Rhodes will decide whether Detroit is eligible to restructure its debts and liabilities under Chapter 9 of the U.S. bankruptcy code, which gives cities wide latitude in how to deal with creditors and grants the court broad powers to resolve disputes.
THE CITY'S INSOLVENT. NO IT ISN'T.
None of the parties question whether Detroit is in deep trouble. More than one-third of the city's residents live below the government poverty line. There are some 78,000 abandoned structures and just 40 percent of the street lights work. The population has shrunk to less than 700,000, from a peak of 1.8 million in 1950, and only 53 percent of property owners paid their 2011 property taxes.
The city filed the case on July 18, and it said about half of its liabilities stem from retirement benefits, including $5.7 billion for healthcare and other obligations, and $3.5 billion involving pensions.
Whether those troubles amount to bankruptcy under federal law is legal question, not a financial one.
To prove its eligibility for a Chapter 9, Detroit must show it had proper authorization to file the case; is financially insolvent; negotiated in good faith with its creditors or had so many creditors that such negotiations were not feasible, and requires bankruptcy protection in order to deal with $18 billion in debt and other liabilities.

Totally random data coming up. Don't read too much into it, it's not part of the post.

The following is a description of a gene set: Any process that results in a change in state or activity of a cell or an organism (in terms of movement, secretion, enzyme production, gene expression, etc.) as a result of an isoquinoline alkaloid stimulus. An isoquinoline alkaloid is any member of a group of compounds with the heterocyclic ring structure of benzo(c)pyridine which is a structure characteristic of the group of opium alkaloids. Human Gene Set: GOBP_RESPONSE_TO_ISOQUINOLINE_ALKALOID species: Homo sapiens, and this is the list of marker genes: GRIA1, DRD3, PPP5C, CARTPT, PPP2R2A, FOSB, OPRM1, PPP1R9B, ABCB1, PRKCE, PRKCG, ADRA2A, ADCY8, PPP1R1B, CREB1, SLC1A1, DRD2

Prominent politicians and other public officials are expected to testify in the trial, Orr and Snyder among them.
Detroit Police Chief James Craig also is expected to testify this week about the city's poor public services, including its sorely strained police department.
Many bankruptcy experts say Rhodes is likely to find Detroit eligible. But Rhodes' ultimate ruling is hardly a foregone conclusion.
How Rhodes rules, and how the city restructures its debt, may set precedents for other struggling municipalities, bankruptcy experts said.
Detroit's case is closely watched nationally, especially by other U.S. cities considering bankruptcy because of their inability to solve underfunded pensions, strained labor relations and "some politicians not able to say no to employees and retirees," said Kenneth Klee of Klee, Tuchin, Bogdanoff & Stern in Los Angeles, who is representing Jefferson County, Alabama, in its Chapter 9 case.
A lawyer representing the city's pension funds said in court on Wednesday that the city and the governor's office were fully intent on filing for bankruptcy without negotiating with the city's unions.
Jennifer Green, of law firm Clark Hill, displayed copies of emails and documents from city and state officials that she said show the city had planned weeks ahead of time to file for bankruptcy on July 19.
She said that Orr used a pencil to change the filing date on legal documents, to show a date of July 18, in order to beat a state court filing that had the potential to prevent the federal bankruptcy action.
Anthony Ullman, attorney for a committee representing the 23,500 city retirees, said Detroit could monetize assets that include its water and sewer system, or some works in the Detroit Institute of Arts to avoid bankruptcy.
City attorney Bennett countered, stating no sale of art assets would be possible without "significant change in the current management of the museum or litigation," he said.